However, TCP tells a peer that it supports ECN mechanism when accepting a new incoming connection request if the peer indicates that it supports ECN mechanism in the SYN segment.

If this parameter is set to 2, in addition to negotiating with a peer on the ECN mechanism when accepting connections, TCP indicates in the outgoing SYN segment that it supports the ECN mechanism when TCP makes active outgoing connections.

Refer to RFC 3168 for information on ECN.

Default

1 (passive enabled)

Range

0 (disabled), 1 (passive enabled), or 2 (active enabled)

Dynamic?

Yes

When to Change

ECN can help TCP better handle congestion control. However, there are existing TCP implementations, firewalls, NATs, and other network devices that are confused by this mechanism. These devices do not comply to the IETF standard.

Because of these devices, the default value of this parameter is set to 1. In rare cases, passive enabling can still cause problems. Set the parameter to 0 only if absolutely necessary.

Commitment Level

Unstable

tcp_conn_req_max_q

Description

Specifies the default maximum number of pending TCP connections for a TCP listener waiting to be accepted by accept(3SOCKET). See also tcp_conn_req_max_q0.

Default

128

Range

1 to 4,294,967,296

Dynamic?

Yes

When to Change

For applications such as web servers that might receive several connection requests, the default value might be increased to match the incoming rate.

Do not increase the parameter to a very large value. The pending TCP connections can consume excessive memory. Also, if an application cannot handle that many connection requests fast enough because the number of pending TCP connections is too large, new incoming requests might be denied.

Note that increasing tcp_conn_req_max_q does not mean that applications can have that many pending TCP connections. Applications can use listen(3SOCKET) to change the maximum number of pending TCP connections for each socket. This parameter is the maximum an application can use listen() to set the number to. Thus, even if this parameter is set to a very large value, the actual maximum number for a socket might be much less than tcp_conn_req_max_q, depending on the value used in listen().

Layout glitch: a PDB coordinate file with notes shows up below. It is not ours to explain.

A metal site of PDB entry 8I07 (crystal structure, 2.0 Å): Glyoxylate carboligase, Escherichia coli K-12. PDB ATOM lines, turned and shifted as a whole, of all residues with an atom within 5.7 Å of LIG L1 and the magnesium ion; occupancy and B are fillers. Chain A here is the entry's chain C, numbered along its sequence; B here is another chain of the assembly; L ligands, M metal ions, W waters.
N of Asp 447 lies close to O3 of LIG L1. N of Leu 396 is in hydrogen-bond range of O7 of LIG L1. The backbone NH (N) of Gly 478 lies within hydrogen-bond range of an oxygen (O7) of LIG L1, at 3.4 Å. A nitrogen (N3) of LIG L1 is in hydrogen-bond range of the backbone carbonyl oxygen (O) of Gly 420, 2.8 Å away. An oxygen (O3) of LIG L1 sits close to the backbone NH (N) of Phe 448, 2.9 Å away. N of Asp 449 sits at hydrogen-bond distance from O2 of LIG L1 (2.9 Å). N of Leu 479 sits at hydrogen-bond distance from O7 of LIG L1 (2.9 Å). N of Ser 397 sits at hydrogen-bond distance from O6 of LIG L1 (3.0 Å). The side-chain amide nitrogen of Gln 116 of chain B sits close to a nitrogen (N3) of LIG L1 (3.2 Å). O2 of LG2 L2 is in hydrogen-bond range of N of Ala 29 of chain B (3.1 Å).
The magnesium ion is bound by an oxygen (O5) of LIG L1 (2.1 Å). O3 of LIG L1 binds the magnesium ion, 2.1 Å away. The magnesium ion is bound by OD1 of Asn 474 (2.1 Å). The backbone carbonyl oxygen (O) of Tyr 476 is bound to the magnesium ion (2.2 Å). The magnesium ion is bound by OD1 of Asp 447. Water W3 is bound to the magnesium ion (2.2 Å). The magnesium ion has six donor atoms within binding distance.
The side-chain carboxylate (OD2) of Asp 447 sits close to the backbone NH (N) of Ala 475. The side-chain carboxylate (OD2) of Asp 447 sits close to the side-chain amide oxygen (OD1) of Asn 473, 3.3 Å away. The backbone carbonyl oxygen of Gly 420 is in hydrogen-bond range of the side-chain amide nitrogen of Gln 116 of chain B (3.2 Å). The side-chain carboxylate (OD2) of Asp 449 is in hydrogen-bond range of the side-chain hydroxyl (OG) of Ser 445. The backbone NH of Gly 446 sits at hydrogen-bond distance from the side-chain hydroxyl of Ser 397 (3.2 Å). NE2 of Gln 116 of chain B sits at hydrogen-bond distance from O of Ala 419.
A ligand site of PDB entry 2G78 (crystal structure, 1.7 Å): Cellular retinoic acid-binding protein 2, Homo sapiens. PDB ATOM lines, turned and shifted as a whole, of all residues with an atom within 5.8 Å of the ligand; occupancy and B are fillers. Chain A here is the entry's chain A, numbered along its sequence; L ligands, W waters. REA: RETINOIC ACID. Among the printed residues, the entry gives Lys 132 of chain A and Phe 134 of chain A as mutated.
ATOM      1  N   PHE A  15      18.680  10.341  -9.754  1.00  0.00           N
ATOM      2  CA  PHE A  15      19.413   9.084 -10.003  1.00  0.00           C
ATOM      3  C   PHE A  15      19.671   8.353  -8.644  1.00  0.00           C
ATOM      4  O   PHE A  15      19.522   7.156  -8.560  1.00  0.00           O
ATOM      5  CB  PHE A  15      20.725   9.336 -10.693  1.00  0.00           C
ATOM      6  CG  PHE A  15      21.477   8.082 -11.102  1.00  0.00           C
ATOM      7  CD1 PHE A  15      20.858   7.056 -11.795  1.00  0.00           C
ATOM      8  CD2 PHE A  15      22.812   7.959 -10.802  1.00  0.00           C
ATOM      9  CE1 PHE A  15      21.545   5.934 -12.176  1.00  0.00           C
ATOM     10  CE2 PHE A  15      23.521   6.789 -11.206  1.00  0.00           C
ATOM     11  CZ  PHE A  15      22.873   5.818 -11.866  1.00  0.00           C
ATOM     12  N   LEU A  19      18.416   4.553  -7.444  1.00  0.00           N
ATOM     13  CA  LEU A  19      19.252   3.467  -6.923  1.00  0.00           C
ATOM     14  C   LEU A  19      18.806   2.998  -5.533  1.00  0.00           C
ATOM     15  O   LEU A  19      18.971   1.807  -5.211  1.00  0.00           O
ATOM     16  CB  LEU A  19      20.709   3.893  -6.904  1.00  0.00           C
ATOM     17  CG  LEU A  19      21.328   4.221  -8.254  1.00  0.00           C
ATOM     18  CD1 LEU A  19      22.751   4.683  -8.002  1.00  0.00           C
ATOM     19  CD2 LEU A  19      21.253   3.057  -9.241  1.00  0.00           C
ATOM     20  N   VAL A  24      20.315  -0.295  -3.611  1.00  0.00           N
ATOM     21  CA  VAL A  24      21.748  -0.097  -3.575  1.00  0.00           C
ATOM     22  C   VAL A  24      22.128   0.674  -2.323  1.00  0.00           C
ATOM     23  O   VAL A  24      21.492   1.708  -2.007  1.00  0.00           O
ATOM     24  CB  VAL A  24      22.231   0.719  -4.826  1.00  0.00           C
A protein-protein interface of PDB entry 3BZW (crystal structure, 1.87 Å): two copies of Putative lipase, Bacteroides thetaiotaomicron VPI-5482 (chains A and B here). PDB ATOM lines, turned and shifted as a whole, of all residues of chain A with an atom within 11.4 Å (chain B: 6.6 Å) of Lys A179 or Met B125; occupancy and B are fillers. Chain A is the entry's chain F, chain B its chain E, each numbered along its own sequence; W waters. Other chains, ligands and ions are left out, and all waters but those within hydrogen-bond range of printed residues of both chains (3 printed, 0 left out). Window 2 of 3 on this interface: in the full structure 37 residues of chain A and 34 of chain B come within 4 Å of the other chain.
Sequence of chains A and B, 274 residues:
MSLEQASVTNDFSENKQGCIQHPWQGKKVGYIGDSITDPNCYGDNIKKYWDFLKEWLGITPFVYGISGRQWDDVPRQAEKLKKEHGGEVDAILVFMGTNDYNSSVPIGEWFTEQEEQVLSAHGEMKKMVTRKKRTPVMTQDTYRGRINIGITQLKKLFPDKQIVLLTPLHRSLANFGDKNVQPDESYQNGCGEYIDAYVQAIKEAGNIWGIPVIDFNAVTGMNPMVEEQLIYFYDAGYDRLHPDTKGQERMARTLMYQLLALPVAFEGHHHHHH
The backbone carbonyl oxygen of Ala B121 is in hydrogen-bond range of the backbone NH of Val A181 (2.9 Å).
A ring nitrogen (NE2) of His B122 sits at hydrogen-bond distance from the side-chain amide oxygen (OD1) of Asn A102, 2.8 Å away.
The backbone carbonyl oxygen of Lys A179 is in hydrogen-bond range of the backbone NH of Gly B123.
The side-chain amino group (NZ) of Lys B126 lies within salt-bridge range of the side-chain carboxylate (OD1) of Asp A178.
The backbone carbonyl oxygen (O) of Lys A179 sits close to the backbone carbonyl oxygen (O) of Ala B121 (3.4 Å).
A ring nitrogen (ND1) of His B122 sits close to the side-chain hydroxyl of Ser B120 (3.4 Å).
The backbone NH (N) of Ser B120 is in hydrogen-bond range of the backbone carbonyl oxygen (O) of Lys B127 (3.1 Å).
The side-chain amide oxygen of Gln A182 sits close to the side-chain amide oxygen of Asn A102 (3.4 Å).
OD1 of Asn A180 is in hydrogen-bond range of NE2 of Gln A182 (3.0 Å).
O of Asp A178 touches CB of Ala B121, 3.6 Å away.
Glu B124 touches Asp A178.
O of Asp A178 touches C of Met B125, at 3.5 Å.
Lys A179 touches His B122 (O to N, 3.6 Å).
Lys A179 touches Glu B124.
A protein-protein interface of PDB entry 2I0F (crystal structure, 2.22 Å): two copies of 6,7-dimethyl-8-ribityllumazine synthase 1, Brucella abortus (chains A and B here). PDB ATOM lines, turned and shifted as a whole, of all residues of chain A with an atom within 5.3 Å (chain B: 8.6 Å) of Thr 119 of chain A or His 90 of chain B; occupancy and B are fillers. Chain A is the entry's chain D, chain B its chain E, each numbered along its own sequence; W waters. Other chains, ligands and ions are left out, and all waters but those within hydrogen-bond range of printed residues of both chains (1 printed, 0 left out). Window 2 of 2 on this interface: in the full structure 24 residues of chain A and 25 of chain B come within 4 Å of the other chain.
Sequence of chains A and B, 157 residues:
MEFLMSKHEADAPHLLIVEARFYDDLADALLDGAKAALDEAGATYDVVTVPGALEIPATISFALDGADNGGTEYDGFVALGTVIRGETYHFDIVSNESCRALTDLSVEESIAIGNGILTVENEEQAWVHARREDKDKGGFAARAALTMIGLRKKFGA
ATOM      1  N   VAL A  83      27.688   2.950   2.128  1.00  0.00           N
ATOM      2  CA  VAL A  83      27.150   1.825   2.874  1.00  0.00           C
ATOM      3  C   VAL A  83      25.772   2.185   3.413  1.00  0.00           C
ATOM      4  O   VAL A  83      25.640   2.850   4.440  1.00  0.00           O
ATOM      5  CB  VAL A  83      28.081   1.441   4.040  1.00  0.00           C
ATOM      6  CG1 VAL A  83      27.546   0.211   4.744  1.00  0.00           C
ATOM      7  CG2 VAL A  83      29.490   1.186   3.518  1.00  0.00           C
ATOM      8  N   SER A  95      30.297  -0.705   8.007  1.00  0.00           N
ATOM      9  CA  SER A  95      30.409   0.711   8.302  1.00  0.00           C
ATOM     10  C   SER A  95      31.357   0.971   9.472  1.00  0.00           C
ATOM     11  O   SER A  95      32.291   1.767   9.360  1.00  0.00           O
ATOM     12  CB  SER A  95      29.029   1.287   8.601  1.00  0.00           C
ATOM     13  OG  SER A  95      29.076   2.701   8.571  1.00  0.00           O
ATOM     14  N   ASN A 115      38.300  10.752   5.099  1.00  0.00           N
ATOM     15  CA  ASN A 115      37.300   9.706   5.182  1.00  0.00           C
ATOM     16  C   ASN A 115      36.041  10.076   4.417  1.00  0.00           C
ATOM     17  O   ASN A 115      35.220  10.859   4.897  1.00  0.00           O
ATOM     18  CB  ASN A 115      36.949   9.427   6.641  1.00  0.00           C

Commitment Level

Unstable

Change History

For information, see xxx:ip_forwarding (Solaris 9 Releases).

tcp_conn_req_max_q0

Description

Specifies the default maximum number of incomplete (three-way handshake not yet finished) pending TCP connections for a TCP listener.

For more information on TCP three-way handshake, refer to RFC 793. See also tcp_conn_req_max_q.

Default

1024

Range

0 to 4,294,967,296

Dynamic?

Yes

When to Change

For applications such as web servers that might receive excessive connection requests, you can increase the default value to match the incoming rate.

The following explains the relationship between tcp_conn_req_max_q0 and the maximum number of pending connections for each socket.

When a connection request is received, TCP first checks if the number of pending TCP connections (three-way handshake is done) waiting to be accepted exceeds the maximum (N) for the listener. If the connections are excessive, the request is denied. If the number of connections is allowable, then TCP checks if the number of incomplete pending TCP connections exceeds the sum of N and tcp_conn_req_max_q0. If it does not, the request is accepted. Otherwise, the oldest incomplete pending TCP request is dropped.

Commitment Level

Unstable

Change History

For information, see xxx:ip_forwarding (Solaris 9 Releases).

tcp_conn_req_min

Description

Specifies the default minimum value for the maximum number of pending TCP connection requests for a listener waiting to be accepted. This is the lowest maximum value of listen(3SOCKET) that an application can use.

Default

1

Range

1 to 1024

Dynamic?

Yes

When to Change

This parameter can be a solution for applications that use listen(3SOCKET) to set the maximum number of pending TCP connections to a value too low. Increase the value to match the incoming connection request rate.

Commitment Level

Unstable

tcp_rst_sent_rate_enabled

Description

If this parameter is set to 1, the maximum rate of sending a RST segment is controlled by the ndd parameter, tcp_rst_sent_rate. If this parameter is set to 0, no rate control when sending a RST segment is available.

Default

1 (enabled)

Range

0 (disabled) or 1 (enabled)

Dynamic?

Yes

When to Change